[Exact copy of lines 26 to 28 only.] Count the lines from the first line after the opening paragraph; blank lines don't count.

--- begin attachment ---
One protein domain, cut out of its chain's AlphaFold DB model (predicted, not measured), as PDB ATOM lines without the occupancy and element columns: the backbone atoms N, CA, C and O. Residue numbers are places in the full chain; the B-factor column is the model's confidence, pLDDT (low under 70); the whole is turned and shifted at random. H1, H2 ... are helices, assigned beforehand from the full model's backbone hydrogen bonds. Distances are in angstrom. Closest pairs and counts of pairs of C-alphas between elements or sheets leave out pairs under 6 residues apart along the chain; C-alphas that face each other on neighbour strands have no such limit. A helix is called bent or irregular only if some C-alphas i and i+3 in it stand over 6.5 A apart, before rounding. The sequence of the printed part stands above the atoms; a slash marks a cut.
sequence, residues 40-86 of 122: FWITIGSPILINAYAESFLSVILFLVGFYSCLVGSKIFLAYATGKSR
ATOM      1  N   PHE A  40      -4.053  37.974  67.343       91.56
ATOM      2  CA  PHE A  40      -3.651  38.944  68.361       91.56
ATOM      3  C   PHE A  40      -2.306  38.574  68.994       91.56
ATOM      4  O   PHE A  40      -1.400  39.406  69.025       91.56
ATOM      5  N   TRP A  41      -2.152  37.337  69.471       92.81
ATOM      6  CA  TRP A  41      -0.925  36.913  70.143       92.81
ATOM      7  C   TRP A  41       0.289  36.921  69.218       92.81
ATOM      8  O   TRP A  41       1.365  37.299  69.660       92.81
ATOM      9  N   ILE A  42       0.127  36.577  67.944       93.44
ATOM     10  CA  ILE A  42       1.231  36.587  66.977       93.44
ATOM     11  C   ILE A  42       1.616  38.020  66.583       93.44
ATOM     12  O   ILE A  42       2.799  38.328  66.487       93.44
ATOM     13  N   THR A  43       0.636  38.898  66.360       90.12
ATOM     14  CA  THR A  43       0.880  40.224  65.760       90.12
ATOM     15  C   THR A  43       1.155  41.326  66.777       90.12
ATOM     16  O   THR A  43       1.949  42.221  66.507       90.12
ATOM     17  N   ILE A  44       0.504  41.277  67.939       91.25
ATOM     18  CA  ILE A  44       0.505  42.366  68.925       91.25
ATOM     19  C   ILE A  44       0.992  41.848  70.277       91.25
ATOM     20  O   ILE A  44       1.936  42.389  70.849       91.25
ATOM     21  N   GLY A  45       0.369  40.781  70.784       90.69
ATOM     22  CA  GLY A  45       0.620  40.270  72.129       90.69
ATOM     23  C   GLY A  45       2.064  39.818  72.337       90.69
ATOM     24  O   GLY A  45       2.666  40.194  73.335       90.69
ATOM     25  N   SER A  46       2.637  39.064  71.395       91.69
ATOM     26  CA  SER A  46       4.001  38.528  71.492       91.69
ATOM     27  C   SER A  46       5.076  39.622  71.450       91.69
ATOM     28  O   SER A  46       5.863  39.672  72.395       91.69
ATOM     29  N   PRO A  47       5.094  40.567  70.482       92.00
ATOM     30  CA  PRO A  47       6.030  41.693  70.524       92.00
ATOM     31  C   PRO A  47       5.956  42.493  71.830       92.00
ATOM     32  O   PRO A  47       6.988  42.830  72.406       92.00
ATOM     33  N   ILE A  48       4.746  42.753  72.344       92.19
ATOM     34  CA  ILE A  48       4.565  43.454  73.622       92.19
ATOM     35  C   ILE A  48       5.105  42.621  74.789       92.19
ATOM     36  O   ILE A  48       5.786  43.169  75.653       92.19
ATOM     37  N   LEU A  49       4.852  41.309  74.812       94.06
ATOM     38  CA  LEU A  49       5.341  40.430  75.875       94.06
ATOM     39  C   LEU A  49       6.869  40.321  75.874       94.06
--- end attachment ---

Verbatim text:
ATOM     25  N   SER A  46       2.637  39.064  71.395       91.69
ATOM     26  CA  SER A  46       4.001  38.528  71.492       91.69
ATOM     27  C   SER A  46       5.076  39.622  71.450       91.69